Nearly 90 MPs voted to block Brexit tonight in the first ever Commons motion calling for the EU divorce process to start by the spring.
But despite the Remain rebels the Government won an overwhelming majority in favour of triggering Article 50 – the formal mechanism for leaving the EU – by the end of March next year.
The vote came after a heated debate on Brexit in the Commons chamber that lasted more than six hours.
Remain rebels vowed to vote against starting the Brexit process – despite a record 17.4million voters delivering a key verdict on the EU in June.
Tory grandee Ken Clarke led the resistance against the referendum result in a high profile Commons debate.
Nearly 90 MPs voted to block Brexit tonight in the first ever Commons motion calling for the EU divorce process to start by the spring
Speaker John Bercow announced the result of the vote at 7.15pm tonight, with 461 voting in favour of the Government’s plan to trigger Article 50 by the end of March and 89 voting against – a majority of 372
Ken Clarke, pictured during today’s debate, mocked the Prime Minister: ‘We will be told the ”plan” is for a ”red, white and blue Brexit”… we need a white paper.’
The former Chancellor mocked Theresa May’s ‘red, white and blue Brexit’ slogan and said ministers had no idea what they were doing.
A string of Labour MPs stood up to say they would vote against the majority tonight, insisting they would not give the Government a ‘blank cheque’ on Brexit.
MPs were warned they would be attempting to ‘thwart’ the will of the people if they refused to endorse Mrs May’s plans tonight.
The run-up to the debate on a Labour opposition motion was dominated by a major U-turn from Mrs May.
Mr Clarke, pictured left in the Commons today, gave the first signal of serious dissent, accusing ministers of having no idea how to go about delivering Brexit. Nicky Morgan, right, urged the Prime Minister to ‘inspire’ with a vision of Brexit would look like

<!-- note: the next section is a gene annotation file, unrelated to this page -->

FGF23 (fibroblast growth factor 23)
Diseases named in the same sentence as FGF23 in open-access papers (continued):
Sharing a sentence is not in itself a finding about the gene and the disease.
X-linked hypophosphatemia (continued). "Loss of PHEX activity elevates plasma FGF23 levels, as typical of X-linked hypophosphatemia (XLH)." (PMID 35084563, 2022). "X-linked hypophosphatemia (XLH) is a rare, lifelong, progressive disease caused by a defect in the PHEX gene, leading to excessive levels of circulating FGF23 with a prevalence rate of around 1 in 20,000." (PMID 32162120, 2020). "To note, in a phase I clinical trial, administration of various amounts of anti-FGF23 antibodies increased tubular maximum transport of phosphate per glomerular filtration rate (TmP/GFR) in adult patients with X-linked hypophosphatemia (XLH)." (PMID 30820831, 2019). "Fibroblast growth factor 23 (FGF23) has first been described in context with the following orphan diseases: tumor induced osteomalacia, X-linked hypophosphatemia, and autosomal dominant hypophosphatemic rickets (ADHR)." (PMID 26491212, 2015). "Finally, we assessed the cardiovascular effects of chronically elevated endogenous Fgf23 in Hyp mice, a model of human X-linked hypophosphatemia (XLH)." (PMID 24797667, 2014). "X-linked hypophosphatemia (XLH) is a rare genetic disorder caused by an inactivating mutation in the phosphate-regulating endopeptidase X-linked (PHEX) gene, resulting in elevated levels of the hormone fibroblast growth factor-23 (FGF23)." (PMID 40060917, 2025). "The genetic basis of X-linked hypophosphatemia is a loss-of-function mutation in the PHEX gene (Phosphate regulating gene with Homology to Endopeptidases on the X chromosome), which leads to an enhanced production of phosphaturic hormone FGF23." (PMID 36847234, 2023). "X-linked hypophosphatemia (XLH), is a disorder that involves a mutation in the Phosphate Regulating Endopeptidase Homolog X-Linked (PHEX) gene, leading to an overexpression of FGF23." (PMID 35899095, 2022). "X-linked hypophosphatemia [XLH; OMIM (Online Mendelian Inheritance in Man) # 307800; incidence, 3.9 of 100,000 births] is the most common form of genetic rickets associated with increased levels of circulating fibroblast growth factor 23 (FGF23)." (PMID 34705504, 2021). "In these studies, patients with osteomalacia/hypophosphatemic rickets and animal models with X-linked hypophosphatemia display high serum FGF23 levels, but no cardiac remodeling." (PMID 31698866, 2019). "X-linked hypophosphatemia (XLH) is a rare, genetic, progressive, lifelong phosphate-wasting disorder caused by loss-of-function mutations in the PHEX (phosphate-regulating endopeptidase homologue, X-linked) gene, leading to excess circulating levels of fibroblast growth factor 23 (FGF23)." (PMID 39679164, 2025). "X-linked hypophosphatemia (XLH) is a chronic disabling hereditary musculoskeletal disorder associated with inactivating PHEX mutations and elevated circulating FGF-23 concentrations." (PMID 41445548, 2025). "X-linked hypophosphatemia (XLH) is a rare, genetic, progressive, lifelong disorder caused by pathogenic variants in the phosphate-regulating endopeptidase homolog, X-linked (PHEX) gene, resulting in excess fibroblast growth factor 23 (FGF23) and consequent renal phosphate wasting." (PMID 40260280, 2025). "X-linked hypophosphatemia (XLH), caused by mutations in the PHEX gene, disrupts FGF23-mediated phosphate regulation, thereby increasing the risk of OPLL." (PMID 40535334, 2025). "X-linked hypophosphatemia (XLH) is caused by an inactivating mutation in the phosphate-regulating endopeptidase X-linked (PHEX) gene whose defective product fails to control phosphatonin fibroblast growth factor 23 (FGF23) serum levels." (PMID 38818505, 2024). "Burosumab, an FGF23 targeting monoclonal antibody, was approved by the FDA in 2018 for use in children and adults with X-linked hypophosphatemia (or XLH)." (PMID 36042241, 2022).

The Prime Minister will now provide a ‘plan’ to MPs on her Brexit strategy – but in return has demanded the Commons endorse her planned timetable of invoking Article 50 of the EU treaties to start Brexit before the end of March.
Votes will be held at 7pm and the amended motion – including both the plan and the timetable – are expected to carry with a large majority.
Mrs May will miss the vote – which is not legally binding but has political weight – as she is in the Middle East on Government business.
NOW TORY MP GRANT SHAPPS CHANGES HIS MIND ABOUT BREXIT
Tory MP Grant Shapps has become the latest Remain campaigner to change his mind about Brexit.
The former Conservative party chairman said he is now ‘backing Brexit all the way, as hard as you like’ and is ‘bullish about the UK’s future’.
He follows Niall Ferguson, one of Britain’s most influential historians, in going public about how he was wrong about Brexit.
Mr Ferguson was one of the most vociferous supporters of Britain staying in the EU before the referendum but yesterday admitted he was wrong and admitted he – and the rest of the elite – had failed to listen to voters concerned about immigration.